Russia, China defend veto of Syria draft resolution

Moscow says resolution would have meant "taking sides in civil war"; Beijing: Forced regime change "an error."

United Nations Security Council 311 (R) (photo credit: Mike Segar / Reuters)
United Nations Security Council 311 (R)
(photo credit: Mike Segar / Reuters)
Russia and China on Monday defended their decision to veto a recent United Nations Security Council draft resolution on Syria pressing Syrian President Bashar Assad to abandon power.
Russian Foreign Minister Sergei Lavrov said that the adoption of the Western-Arab resolution would have meant taking sides in a civil war. He added that the draft made demands on the government and its forces but required little of violent elements in the opposition.
Speaking after talks with Bahrain's foreign minister, Lavrov declined to say what message he would bring to Assad when he travels to Damascus on Tuesday at the behest of Russian President Dmitry Medvedev.
He said Russia was pressing Assad's government to implement democratic reforms more swiftly but that some opponents were using the protest movement in Syria to seek "regime change" violently.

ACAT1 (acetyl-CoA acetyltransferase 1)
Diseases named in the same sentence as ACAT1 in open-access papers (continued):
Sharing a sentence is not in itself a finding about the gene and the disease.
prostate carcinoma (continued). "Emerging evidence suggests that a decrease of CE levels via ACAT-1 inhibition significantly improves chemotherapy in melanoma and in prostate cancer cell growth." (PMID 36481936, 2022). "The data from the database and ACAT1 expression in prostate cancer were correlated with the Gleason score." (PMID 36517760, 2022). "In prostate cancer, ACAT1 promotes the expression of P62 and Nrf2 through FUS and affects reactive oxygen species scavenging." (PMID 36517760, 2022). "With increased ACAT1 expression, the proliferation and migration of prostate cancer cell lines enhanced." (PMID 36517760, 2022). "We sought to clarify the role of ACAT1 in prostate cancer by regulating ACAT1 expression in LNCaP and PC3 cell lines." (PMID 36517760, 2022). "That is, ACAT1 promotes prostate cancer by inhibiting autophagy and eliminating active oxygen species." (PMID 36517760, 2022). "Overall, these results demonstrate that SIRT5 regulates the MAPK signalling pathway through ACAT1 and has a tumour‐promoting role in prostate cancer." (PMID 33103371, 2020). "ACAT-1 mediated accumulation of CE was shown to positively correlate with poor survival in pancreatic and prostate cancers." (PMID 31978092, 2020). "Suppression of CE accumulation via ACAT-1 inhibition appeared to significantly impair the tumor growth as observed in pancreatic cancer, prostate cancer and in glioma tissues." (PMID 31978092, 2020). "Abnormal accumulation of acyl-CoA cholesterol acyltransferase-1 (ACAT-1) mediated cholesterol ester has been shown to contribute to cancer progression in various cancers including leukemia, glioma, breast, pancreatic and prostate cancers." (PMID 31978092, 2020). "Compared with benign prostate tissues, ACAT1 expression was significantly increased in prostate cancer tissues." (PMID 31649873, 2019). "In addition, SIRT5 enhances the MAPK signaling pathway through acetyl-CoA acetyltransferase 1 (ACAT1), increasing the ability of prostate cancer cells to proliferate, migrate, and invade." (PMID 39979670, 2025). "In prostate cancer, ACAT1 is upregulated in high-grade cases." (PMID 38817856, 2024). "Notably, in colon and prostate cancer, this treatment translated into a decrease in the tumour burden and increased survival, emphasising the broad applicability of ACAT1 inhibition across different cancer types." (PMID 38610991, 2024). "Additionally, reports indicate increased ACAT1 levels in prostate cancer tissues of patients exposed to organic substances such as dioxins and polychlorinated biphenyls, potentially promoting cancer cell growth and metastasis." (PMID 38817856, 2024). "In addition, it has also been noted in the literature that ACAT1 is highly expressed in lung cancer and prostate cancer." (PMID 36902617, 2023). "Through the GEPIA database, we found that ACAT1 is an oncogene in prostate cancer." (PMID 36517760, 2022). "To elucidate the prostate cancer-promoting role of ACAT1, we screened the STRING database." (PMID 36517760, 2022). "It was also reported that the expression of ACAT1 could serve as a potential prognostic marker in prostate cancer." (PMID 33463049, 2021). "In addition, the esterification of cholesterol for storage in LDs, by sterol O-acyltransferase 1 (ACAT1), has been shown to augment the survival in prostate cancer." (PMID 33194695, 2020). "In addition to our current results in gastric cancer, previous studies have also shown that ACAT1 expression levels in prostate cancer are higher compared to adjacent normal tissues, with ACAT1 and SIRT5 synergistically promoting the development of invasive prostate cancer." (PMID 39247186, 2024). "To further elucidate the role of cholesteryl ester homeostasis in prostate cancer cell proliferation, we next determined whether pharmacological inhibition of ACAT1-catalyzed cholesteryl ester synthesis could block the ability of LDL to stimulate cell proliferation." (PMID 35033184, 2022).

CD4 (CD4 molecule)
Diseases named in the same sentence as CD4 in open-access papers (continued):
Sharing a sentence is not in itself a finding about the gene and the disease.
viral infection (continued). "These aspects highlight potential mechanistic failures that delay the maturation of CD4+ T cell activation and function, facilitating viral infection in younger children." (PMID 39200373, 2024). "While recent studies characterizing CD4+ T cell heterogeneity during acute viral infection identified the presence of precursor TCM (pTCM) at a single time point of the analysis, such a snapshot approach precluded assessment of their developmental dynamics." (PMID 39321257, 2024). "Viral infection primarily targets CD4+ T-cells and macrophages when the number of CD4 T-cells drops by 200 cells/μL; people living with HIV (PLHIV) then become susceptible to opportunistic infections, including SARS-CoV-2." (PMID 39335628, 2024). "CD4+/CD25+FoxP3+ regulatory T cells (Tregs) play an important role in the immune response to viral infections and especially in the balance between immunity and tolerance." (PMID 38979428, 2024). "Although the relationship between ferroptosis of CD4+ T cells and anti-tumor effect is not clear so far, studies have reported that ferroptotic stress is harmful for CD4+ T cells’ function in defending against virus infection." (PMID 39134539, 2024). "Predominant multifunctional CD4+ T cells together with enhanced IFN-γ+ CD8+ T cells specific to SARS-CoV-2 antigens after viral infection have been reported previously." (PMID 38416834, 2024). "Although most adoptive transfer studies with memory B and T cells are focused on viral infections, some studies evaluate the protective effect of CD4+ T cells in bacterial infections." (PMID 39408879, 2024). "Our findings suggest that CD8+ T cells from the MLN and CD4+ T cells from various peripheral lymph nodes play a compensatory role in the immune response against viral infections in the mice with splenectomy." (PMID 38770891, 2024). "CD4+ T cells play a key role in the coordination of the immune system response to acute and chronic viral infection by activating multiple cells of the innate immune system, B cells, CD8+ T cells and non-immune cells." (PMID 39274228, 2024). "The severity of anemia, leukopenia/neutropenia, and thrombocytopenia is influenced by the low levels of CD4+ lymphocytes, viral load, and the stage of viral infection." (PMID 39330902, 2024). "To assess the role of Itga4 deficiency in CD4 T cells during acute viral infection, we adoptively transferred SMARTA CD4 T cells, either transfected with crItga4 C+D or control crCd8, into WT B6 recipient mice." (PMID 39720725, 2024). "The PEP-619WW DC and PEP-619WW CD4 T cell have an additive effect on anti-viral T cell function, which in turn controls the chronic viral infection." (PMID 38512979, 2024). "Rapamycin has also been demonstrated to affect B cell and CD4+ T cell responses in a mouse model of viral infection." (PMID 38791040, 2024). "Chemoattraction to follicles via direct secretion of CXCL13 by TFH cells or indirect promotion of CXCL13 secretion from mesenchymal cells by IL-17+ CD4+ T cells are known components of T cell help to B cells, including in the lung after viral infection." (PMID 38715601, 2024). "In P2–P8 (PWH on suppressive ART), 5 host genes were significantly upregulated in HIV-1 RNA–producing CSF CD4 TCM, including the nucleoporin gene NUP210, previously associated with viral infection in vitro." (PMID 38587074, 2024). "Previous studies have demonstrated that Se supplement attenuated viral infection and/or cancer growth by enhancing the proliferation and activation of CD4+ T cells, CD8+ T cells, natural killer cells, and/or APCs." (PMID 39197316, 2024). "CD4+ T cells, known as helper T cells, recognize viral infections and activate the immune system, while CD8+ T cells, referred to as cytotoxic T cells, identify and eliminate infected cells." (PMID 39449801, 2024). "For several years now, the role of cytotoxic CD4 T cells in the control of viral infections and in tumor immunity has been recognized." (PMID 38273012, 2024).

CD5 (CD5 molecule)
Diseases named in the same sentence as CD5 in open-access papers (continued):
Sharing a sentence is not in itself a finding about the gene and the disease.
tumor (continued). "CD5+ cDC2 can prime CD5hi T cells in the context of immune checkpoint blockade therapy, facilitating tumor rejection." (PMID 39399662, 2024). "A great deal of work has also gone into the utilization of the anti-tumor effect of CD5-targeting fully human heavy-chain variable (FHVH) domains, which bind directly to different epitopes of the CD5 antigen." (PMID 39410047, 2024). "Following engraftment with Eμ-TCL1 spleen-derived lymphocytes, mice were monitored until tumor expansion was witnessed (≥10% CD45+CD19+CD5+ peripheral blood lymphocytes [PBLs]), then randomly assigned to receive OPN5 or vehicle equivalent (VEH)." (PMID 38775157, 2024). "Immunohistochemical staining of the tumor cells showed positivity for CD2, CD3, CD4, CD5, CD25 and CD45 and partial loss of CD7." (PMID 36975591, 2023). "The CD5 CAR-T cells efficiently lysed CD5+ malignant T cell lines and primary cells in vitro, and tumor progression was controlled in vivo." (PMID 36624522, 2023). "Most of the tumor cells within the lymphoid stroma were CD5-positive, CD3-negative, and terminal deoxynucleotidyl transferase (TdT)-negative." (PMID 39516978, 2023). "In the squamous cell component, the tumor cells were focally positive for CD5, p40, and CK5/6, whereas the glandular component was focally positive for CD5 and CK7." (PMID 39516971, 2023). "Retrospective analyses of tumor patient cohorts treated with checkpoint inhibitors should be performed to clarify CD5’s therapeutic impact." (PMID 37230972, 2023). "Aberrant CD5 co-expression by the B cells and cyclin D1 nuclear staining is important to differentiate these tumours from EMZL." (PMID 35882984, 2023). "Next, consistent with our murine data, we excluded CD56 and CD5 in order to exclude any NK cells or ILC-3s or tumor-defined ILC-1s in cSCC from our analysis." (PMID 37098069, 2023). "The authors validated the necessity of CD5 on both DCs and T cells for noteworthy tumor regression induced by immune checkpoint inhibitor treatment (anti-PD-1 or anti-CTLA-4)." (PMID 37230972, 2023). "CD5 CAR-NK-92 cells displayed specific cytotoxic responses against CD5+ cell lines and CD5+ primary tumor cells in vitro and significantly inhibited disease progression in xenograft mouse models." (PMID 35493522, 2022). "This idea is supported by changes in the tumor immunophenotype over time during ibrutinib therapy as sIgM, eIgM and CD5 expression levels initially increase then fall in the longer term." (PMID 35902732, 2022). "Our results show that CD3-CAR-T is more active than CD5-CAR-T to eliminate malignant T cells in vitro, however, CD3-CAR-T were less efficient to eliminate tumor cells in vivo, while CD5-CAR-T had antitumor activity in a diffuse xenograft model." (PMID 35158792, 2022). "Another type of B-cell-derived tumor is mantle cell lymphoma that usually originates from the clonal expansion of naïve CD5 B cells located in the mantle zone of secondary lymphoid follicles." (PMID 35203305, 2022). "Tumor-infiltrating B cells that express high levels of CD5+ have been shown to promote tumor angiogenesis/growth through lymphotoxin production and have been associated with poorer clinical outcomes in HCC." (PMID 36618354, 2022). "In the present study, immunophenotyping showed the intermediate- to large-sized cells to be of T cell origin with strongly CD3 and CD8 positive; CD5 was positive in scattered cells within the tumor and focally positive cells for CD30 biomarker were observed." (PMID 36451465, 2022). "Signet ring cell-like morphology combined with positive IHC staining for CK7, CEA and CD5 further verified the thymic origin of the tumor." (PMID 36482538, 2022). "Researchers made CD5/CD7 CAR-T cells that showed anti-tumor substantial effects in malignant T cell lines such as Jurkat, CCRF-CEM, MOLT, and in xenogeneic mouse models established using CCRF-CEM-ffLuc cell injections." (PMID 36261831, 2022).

China's state-run media on Monday also defended the government's rejection of the UN resolution, saying Western intervention in Libya, Afghanistan and Iraq showed the error of forced regime change.
The People's Daily, the top newspaper of China's ruling Communist Party, set out in a commentary a defense of the decision to join Russia at the weekend in vetoing a draft UN resolution that would have backed an Arab plan urging Assad to quit after months of worsening bloodshed.
The newspaper suggested that Chinese distrust of Western intervention lay behind the veto, which drew condemnation from Western governments with US Secretary of State Hillary Clinton calling it a "travesty."
"The situation in Syria continues to deteriorate and numbers of civilian casualties keep rising," the newspaper, which echoes government thinking, said in the commentary.
"Vetoing the draft Security Council resolution does not mean we are giving free rein to letting this heart-rending state of affairs continue."
The author of the commentary used the pen name "Zhong Sheng," which can mean "voice of China" and is often used to give the government's position on foreign policy.
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The conflicting Chinese and Western positions on Syria exposed a more general rift about how China should use its rising influence and whether it should foresake its long-standing, albeit unevenly applied, principle of non-interference in other countries' domestic conflicts.
Russia and China's veto came a day after activists say that Syrian forces bombarded a district of the city of Homs, killing more than 200 people in the worst bloodshed of the 11-month Syrian uprising.